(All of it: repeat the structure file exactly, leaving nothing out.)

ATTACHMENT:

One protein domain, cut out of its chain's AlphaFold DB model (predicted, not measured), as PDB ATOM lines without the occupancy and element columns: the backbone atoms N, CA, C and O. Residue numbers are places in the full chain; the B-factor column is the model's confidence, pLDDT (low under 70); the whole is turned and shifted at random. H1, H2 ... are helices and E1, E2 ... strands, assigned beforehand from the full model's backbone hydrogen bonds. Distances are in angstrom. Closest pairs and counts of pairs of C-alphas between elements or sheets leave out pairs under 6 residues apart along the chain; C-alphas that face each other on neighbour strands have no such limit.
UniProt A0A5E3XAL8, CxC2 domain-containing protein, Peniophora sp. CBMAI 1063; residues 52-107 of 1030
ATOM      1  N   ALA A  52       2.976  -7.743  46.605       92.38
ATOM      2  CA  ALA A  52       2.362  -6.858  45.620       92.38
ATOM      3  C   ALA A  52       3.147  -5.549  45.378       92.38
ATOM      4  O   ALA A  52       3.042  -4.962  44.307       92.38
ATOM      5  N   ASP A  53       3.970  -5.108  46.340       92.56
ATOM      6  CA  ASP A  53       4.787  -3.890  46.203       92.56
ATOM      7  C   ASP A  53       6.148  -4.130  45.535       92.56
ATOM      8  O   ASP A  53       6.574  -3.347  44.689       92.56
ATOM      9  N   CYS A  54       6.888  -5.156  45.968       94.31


One protein domain, cut out of its chain's AlphaFold DB model (predicted, not measured), as PDB ATOM lines without the occupancy and element columns: the backbone atoms N, CA, C and O. Residue numbers are places in the full chain; the B-factor column is the model's confidence, pLDDT (low under 70); the whole is turned and shifted at random. H1, H2 ... are helices and E1, E2 ... strands, assigned beforehand from the full model's backbone hydrogen bonds. Distances are in angstrom. Closest pairs and counts of pairs of C-alphas between elements or sheets leave out pairs under 6 residues apart along the chain; C-alphas that face each other on neighbour strands have no such limit.
UniProt A0A5E3XAL8, CxC2 domain-containing protein, Peniophora sp. CBMAI 1063; residues 52-107 of 1030
ATOM      1  N   ALA A  52       2.976  -7.743  46.605       92.38
ATOM      2  CA  ALA A  52       2.362  -6.858  45.620       92.38
ATOM      3  C   ALA A  52       3.147  -5.549  45.378       92.38
ATOM      4  O   ALA A  52       3.042  -4.962  44.307       92.38
ATOM      5  N   ASP A  53       3.970  -5.108  46.340       92.56
ATOM      6  CA  ASP A  53       4.787  -3.890  46.203       92.56
ATOM      7  C   ASP A  53       6.148  -4.130  45.535       92.56
ATOM      8  O   ASP A  53       6.574  -3.347  44.689       92.56
ATOM      9  N   CYS A  54       6.888  -5.156  45.968       94.31